Sponsored by Concerns of Police Survivors, the National Police Survivors Conference provides opportunities for family members and co-workers of fallen officers to prepare for trial, build connections, understand grief and receive support. The two-day conference will take place Thursday and Saturday at the Hilton Alexandria Mark Center Hotel. Call (573) 346-4911 for more information.

13th Annual Steven Young National Honor Guard and Pipe Band Competition

Honor guard teams and pipe bands from states across the country and Canada will perform their tributes to law enforcement and surviving families of fallen officers. The competition, hosted by the Fraternal Order of Police National Memorial Committee, includes a team inspection drill, color guard and exhibition phase. The event will be held at the Grant Statue (west front of the United States Capitol) on Thursday from 8 a.m. - 4 p.m.

21st Annual Emerald Society & Pipe Band March and Service

The Emerald Society, an organization of American police officers and firefighters of Irish heritage, remembers all law enforcement officials killed in the line of duty with numerous musical tributes. The march will begin at 6 p.m. Thursday at New Jersey Avenue and F Street, NW and will proceed to the National Law Enforcement Officers Memorial.

34rd Annual National Peace Officers' Memorial Service

The Memorial Service will be held on the West Front of the United States Capitol. The Wreath Laying Ceremony will be held Friday at 11 a.m. immediately following the Memorial Service at the National Law Enforcement Officers Memorial, in the 400 block of E St., NW.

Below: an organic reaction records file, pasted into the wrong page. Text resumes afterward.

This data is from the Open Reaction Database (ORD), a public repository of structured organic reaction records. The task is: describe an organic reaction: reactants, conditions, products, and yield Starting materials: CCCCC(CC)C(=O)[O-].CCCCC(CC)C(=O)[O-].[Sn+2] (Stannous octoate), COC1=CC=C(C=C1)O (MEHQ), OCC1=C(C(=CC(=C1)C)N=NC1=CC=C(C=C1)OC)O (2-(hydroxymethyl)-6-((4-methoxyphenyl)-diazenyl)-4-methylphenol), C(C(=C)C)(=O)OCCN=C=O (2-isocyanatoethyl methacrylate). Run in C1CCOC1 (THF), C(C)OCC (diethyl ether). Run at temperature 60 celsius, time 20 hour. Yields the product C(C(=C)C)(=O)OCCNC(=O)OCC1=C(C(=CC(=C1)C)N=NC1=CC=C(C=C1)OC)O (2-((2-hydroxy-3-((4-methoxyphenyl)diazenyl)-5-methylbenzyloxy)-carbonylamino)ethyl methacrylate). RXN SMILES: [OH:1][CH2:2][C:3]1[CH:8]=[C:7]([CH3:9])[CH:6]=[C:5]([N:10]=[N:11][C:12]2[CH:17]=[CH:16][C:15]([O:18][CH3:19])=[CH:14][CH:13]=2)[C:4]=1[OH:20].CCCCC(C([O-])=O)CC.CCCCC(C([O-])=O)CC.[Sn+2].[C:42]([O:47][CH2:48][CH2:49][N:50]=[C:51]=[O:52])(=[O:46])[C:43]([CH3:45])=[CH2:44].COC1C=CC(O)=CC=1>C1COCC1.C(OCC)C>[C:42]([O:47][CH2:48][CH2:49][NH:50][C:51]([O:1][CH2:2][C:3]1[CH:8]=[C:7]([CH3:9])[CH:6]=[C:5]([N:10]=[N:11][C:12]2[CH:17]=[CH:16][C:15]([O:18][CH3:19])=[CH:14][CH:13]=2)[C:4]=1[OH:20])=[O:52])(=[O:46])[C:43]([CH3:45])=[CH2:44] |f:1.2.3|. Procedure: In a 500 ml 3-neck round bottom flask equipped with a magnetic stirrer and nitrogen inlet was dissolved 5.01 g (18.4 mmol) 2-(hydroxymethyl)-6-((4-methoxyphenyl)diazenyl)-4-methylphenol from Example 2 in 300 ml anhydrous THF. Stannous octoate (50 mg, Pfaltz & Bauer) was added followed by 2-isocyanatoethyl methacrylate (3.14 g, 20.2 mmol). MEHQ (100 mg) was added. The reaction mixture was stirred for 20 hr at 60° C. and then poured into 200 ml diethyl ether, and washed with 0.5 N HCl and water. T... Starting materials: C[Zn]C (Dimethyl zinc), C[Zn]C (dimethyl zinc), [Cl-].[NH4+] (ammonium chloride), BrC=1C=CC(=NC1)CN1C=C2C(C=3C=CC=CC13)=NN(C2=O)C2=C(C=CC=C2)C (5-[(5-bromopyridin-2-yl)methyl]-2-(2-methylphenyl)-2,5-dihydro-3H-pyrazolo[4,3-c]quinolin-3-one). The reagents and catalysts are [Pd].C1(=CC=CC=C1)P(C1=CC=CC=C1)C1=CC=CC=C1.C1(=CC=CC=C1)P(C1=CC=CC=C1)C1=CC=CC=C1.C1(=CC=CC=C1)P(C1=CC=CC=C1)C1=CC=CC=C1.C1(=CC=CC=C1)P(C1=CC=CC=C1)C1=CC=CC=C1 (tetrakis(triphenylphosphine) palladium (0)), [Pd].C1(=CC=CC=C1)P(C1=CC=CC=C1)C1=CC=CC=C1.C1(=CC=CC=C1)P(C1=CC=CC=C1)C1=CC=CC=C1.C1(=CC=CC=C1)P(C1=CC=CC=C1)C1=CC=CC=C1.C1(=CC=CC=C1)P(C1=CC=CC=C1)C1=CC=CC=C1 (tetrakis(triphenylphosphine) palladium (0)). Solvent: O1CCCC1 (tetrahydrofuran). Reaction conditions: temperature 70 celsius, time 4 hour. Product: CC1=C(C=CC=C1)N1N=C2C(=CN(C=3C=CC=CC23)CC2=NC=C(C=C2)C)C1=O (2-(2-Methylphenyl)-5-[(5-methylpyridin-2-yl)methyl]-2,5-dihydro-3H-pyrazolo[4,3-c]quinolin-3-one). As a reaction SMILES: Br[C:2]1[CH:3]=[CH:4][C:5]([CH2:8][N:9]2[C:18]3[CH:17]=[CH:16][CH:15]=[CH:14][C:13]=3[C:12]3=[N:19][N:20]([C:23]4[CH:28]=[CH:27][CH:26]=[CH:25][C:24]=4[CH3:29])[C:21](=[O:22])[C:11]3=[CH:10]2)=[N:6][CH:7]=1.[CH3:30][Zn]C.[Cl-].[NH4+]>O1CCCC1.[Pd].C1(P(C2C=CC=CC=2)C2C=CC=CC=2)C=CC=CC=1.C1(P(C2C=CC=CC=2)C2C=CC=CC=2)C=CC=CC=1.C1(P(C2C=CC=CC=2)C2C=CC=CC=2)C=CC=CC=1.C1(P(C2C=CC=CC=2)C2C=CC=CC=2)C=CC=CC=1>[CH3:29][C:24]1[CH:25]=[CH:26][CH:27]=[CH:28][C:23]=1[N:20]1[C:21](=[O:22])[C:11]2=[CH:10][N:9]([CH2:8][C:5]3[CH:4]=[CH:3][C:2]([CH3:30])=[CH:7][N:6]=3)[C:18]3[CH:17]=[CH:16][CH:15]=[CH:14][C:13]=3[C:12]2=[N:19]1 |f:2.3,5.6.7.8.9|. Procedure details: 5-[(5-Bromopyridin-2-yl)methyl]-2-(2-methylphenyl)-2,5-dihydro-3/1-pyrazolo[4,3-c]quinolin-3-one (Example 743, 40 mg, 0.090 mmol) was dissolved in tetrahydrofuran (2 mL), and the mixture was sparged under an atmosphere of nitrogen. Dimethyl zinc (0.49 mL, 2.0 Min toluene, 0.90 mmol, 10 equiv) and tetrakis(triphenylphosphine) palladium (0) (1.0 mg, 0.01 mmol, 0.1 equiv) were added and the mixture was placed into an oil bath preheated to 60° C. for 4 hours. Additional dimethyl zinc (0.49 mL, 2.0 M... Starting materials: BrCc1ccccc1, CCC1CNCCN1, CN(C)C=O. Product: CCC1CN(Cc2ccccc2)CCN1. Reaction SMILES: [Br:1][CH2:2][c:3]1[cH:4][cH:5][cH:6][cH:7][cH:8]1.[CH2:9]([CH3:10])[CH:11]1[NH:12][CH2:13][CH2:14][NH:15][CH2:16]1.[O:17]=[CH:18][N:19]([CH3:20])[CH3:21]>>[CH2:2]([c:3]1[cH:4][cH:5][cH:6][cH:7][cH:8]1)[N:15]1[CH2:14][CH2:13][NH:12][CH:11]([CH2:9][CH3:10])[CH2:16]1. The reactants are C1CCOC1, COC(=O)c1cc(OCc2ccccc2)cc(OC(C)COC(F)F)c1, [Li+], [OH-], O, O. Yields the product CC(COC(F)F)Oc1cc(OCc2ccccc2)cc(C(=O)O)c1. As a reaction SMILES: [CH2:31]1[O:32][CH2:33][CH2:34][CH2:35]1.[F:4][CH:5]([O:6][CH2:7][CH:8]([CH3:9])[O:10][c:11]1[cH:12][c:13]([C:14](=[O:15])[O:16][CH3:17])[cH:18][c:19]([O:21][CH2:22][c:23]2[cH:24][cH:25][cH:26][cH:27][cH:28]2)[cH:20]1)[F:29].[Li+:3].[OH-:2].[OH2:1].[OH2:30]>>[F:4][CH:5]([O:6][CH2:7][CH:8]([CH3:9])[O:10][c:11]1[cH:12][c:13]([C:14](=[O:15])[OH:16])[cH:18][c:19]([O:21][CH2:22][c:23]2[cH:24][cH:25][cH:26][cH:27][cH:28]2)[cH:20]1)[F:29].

Wednesday, April 1, 2015

Celebrate National Public Safety Telecommunicators Appreciation Week 2015

Every year, the second full week of April (April 12th-18th, 2015) is recognized as a time to honor hard-working telecommunicators throughout the country. Telecommunicators are defined as individuals who work for an emergency service provider (usually 9-1-1) and are qualified to answer incoming emergency telephone calls and provide for the appropriate emergency response. These individuals have a tough job where they work with the public in high stress situations to get help to those in need, which is why they deserve to be honored and recognized for their dedication and hard work!

If you have ever dialed 9-1-1 to get help in an accident or an emergency, then a telecommunicator has been on the phone to collect your information and get you help. A person who is a telecommunicator must be patient, strong, understanding and work well under intense pressure or stressful situations.  During this week agencies, elected officials and citizens are honoring 9-1-1 call-takers and dispatchers for their efforts in making emergency services run smoothly and efficiently to ensure citizens safety. 

Back in 1990, Congress designated this week to recognizing telecommunicators for their service and we ask that you do the same! If you see a telecommunicator or you know someone who works as a call-taker or dispatcher, reach out to them and take the time to let them know that they are appreciated for all the time and effort they put into making 9-1-1 what it is today.